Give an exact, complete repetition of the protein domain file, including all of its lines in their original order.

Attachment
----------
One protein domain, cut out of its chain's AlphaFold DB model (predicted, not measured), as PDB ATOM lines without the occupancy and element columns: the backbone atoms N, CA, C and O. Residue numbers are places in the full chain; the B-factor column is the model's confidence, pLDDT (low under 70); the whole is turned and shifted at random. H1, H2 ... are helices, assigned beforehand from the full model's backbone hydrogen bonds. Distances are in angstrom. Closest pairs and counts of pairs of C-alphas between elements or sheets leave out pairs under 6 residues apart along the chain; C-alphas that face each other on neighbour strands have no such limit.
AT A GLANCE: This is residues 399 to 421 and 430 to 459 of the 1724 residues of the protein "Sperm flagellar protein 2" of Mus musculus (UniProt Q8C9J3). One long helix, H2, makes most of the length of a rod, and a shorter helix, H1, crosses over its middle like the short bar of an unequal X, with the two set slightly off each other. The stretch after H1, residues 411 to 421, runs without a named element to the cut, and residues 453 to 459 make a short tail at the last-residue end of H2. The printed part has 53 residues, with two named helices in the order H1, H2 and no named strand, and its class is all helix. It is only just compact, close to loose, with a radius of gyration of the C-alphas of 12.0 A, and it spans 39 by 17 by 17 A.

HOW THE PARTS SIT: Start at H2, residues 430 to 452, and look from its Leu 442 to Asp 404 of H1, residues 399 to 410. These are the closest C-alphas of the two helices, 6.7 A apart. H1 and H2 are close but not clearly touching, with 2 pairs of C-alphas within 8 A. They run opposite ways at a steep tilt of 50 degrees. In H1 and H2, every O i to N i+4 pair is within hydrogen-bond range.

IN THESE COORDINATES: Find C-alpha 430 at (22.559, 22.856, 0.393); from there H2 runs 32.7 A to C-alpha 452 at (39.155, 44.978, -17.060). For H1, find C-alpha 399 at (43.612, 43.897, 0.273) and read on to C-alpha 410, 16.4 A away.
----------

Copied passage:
One protein domain, cut out of its chain's AlphaFold DB model (predicted, not measured), as PDB ATOM lines without the occupancy and element columns: the backbone atoms N, CA, C and O. Residue numbers are places in the full chain; the B-factor column is the model's confidence, pLDDT (low under 70); the whole is turned and shifted at random. H1, H2 ... are helices, assigned beforehand from the full model's backbone hydrogen bonds. Distances are in angstrom. Closest pairs and counts of pairs of C-alphas between elements or sheets leave out pairs under 6 residues apart along the chain; C-alphas that face each other on neighbour strands have no such limit.
AT A GLANCE: This is residues 399 to 421 and 430 to 459 of the 1724 residues of the protein "Sperm flagellar protein 2" of Mus musculus (UniProt Q8C9J3). One long helix, H2, makes most of the length of a rod, and a shorter helix, H1, crosses over its middle like the short bar of an unequal X, with the two set slightly off each other. The stretch after H1, residues 411 to 421, runs without a named element to the cut, and residues 453 to 459 make a short tail at the last-residue end of H2. The printed part has 53 residues, with two named helices in the order H1, H2 and no named strand, and its class is all helix. It is only just compact, close to loose, with a radius of gyration of the C-alphas of 12.0 A, and it spans 39 by 17 by 17 A.

HOW THE PARTS SIT: Start at H2, residues 430 to 452, and look from its Leu 442 to Asp 404 of H1, residues 399 to 410. These are the closest C-alphas of the two helices, 6.7 A apart. H1 and H2 are close but not clearly touching, with 2 pairs of C-alphas within 8 A. They run opposite ways at a steep tilt of 50 degrees. In H1 and H2, every O i to N i+4 pair is within hydrogen-bond range.

IN THESE COORDINATES: Find C-alpha 430 at (22.559, 22.856, 0.393); from there H2 runs 32.7 A to C-alpha 452 at (39.155, 44.978, -17.060). For H1, find C-alpha 399 at (43.612, 43.897, 0.273) and read on to C-alpha 410, 16.4 A away.